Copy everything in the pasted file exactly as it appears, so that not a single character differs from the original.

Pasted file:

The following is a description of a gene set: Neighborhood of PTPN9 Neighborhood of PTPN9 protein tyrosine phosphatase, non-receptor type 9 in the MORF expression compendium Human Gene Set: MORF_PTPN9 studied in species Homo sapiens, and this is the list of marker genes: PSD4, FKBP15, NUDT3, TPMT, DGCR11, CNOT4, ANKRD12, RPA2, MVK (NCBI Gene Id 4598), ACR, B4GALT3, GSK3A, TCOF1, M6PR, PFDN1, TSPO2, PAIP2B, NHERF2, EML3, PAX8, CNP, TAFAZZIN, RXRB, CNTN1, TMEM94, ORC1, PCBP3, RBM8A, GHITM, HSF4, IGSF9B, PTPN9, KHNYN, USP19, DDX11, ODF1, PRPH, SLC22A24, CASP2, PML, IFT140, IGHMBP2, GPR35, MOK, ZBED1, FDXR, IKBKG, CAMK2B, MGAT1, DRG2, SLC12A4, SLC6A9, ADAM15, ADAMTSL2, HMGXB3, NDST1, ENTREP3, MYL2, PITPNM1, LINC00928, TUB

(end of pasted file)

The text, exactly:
The following is a description of a gene set: Neighborhood of PTPN9 Neighborhood of PTPN9 protein tyrosine phosphatase, non-receptor type 9 in the MORF expression compendium Human Gene Set: MORF_PTPN9 studied in species Homo sapiens, and this is the list of marker genes: PSD4, FKBP15, NUDT3, TPMT, DGCR11, CNOT4, ANKRD12, RPA2, MVK (NCBI Gene Id 4598), ACR, B4GALT3, GSK3A, TCOF1, M6PR, PFDN1, TSPO2, PAIP2B, NHERF2, EML3, PAX8, CNP, TAFAZZIN, RXRB, CNTN1, TMEM94, ORC1, PCBP3, RBM8A, GHITM, HSF4, IGSF9B, PTPN9, KHNYN, USP19, DDX11, ODF1, PRPH, SLC22A24, CASP2, PML, IFT140, IGHMBP2, GPR35, MOK, ZBED1, FDXR, IKBKG, CAMK2B, MGAT1, DRG2, SLC12A4, SLC6A9, ADAM15, ADAMTSL2, HMGXB3, NDST1, ENTREP3, MYL2, PITPNM1, LINC00928, TUB